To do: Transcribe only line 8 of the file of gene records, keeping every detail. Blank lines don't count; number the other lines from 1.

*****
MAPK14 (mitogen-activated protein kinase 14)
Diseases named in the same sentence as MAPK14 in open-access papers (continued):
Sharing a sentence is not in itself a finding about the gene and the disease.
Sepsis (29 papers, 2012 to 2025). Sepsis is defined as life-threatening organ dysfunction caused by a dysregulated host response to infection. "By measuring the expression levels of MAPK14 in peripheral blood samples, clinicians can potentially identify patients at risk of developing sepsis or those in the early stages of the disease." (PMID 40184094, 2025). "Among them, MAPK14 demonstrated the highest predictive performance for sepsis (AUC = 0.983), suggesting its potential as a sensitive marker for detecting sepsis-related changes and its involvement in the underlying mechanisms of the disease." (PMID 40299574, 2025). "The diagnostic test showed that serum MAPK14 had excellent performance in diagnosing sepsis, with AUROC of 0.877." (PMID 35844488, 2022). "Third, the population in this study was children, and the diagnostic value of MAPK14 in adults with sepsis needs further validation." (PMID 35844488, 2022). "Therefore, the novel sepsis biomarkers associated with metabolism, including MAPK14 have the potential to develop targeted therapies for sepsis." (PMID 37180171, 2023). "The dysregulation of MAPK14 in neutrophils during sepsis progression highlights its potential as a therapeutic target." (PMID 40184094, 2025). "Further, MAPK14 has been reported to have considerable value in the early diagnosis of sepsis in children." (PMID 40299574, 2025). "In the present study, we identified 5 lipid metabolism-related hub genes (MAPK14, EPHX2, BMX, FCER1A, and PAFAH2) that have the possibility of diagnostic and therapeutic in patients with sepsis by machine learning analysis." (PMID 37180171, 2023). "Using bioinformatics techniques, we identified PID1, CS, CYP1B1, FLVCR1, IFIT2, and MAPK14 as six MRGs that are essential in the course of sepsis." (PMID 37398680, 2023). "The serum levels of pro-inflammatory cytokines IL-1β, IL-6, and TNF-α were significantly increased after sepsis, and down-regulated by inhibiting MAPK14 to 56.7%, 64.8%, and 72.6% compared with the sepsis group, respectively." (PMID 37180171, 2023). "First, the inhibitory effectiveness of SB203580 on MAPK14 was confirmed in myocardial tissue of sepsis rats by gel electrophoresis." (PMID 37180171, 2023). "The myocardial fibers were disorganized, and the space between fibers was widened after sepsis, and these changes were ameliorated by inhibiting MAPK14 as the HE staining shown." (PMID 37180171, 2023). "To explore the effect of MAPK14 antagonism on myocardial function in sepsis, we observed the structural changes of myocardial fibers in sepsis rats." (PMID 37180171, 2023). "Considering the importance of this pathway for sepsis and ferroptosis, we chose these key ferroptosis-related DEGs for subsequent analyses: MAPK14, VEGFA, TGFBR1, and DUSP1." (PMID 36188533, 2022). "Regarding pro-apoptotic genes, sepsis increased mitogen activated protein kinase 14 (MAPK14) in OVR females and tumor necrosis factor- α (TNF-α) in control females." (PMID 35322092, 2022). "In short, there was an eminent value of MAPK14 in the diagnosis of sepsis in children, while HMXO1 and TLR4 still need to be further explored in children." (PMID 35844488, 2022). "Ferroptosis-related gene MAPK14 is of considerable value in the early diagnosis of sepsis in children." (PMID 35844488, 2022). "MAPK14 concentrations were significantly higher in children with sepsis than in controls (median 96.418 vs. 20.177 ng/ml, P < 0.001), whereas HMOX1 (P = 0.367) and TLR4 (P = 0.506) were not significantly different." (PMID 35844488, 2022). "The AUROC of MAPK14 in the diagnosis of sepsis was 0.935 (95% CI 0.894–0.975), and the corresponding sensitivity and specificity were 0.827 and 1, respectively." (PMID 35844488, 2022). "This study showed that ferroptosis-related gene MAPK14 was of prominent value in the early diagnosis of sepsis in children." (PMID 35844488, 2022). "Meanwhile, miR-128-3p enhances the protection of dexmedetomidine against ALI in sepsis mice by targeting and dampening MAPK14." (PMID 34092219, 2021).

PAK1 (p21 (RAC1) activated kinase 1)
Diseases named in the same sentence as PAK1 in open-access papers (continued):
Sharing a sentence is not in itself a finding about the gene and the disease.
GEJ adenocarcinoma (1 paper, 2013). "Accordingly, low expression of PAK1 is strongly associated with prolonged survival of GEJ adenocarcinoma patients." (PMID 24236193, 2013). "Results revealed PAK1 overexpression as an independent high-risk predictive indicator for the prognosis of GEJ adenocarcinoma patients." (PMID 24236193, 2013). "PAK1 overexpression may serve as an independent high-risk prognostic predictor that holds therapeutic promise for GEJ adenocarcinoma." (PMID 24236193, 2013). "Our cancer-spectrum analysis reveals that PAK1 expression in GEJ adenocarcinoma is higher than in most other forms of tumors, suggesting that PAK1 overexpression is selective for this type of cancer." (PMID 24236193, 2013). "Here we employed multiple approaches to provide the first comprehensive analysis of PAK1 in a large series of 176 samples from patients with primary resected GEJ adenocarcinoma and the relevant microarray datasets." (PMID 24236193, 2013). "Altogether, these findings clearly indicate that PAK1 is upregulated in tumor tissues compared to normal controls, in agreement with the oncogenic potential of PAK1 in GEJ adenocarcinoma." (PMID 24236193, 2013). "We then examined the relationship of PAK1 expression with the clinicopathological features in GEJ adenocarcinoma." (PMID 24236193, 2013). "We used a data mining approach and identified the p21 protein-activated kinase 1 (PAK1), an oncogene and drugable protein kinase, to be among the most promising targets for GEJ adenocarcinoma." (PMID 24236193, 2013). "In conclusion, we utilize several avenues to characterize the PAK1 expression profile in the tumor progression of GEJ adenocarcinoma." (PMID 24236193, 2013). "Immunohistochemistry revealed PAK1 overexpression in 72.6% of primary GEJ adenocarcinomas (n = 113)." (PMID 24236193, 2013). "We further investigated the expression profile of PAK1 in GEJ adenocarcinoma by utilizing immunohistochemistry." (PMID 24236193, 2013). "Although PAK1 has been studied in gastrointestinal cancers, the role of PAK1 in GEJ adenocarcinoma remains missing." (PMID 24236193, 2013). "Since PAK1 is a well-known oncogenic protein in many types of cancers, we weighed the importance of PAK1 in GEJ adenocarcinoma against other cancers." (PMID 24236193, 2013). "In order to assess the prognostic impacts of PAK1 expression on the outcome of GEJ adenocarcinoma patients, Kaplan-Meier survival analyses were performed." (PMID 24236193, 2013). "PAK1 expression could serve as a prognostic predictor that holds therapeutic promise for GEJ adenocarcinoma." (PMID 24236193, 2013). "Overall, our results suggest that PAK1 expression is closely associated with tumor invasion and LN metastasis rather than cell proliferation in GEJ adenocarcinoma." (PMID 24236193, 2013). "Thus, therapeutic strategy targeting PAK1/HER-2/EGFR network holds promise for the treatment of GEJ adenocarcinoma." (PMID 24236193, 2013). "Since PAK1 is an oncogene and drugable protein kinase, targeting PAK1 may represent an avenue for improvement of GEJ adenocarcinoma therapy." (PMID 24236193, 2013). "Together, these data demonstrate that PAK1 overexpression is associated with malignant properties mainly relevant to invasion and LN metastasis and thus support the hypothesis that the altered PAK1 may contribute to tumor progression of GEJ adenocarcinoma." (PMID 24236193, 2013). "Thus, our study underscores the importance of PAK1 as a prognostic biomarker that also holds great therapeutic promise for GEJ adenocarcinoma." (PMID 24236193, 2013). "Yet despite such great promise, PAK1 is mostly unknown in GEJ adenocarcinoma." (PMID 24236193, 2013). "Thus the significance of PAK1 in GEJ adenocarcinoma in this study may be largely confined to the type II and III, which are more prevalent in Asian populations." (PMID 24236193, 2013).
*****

GEJ adenocarcinoma (1 paper, 2013). "Accordingly, low expression of PAK1 is strongly associated with prolonged survival of GEJ adenocarcinoma patients." (PMID 24236193, 2013). "Results revealed PAK1 overexpression as an independent high-risk predictive indicator for the prognosis of GEJ adenocarcinoma patients." (PMID 24236193, 2013). "PAK1 overexpression may serve as an independent high-risk prognostic predictor that holds therapeutic promise for GEJ adenocarcinoma." (PMID 24236193, 2013). "Our cancer-spectrum analysis reveals that PAK1 expression in GEJ adenocarcinoma is higher than in most other forms of tumors, suggesting that PAK1 overexpression is selective for this type of cancer." (PMID 24236193, 2013). "Here we employed multiple approaches to provide the first comprehensive analysis of PAK1 in a large series of 176 samples from patients with primary resected GEJ adenocarcinoma and the relevant microarray datasets." (PMID 24236193, 2013). "Altogether, these findings clearly indicate that PAK1 is upregulated in tumor tissues compared to normal controls, in agreement with the oncogenic potential of PAK1 in GEJ adenocarcinoma." (PMID 24236193, 2013). "We then examined the relationship of PAK1 expression with the clinicopathological features in GEJ adenocarcinoma." (PMID 24236193, 2013). "We used a data mining approach and identified the p21 protein-activated kinase 1 (PAK1), an oncogene and drugable protein kinase, to be among the most promising targets for GEJ adenocarcinoma." (PMID 24236193, 2013). "In conclusion, we utilize several avenues to characterize the PAK1 expression profile in the tumor progression of GEJ adenocarcinoma." (PMID 24236193, 2013). "Immunohistochemistry revealed PAK1 overexpression in 72.6% of primary GEJ adenocarcinomas (n = 113)." (PMID 24236193, 2013). "We further investigated the expression profile of PAK1 in GEJ adenocarcinoma by utilizing immunohistochemistry." (PMID 24236193, 2013). "Although PAK1 has been studied in gastrointestinal cancers, the role of PAK1 in GEJ adenocarcinoma remains missing." (PMID 24236193, 2013). "Since PAK1 is a well-known oncogenic protein in many types of cancers, we weighed the importance of PAK1 in GEJ adenocarcinoma against other cancers." (PMID 24236193, 2013). "In order to assess the prognostic impacts of PAK1 expression on the outcome of GEJ adenocarcinoma patients, Kaplan-Meier survival analyses were performed." (PMID 24236193, 2013). "PAK1 expression could serve as a prognostic predictor that holds therapeutic promise for GEJ adenocarcinoma." (PMID 24236193, 2013). "Overall, our results suggest that PAK1 expression is closely associated with tumor invasion and LN metastasis rather than cell proliferation in GEJ adenocarcinoma." (PMID 24236193, 2013). "Thus, therapeutic strategy targeting PAK1/HER-2/EGFR network holds promise for the treatment of GEJ adenocarcinoma." (PMID 24236193, 2013). "Since PAK1 is an oncogene and drugable protein kinase, targeting PAK1 may represent an avenue for improvement of GEJ adenocarcinoma therapy." (PMID 24236193, 2013). "Together, these data demonstrate that PAK1 overexpression is associated with malignant properties mainly relevant to invasion and LN metastasis and thus support the hypothesis that the altered PAK1 may contribute to tumor progression of GEJ adenocarcinoma." (PMID 24236193, 2013). "Thus, our study underscores the importance of PAK1 as a prognostic biomarker that also holds great therapeutic promise for GEJ adenocarcinoma." (PMID 24236193, 2013). "Yet despite such great promise, PAK1 is mostly unknown in GEJ adenocarcinoma." (PMID 24236193, 2013). "Thus the significance of PAK1 in GEJ adenocarcinoma in this study may be largely confined to the type II and III, which are more prevalent in Asian populations." (PMID 24236193, 2013).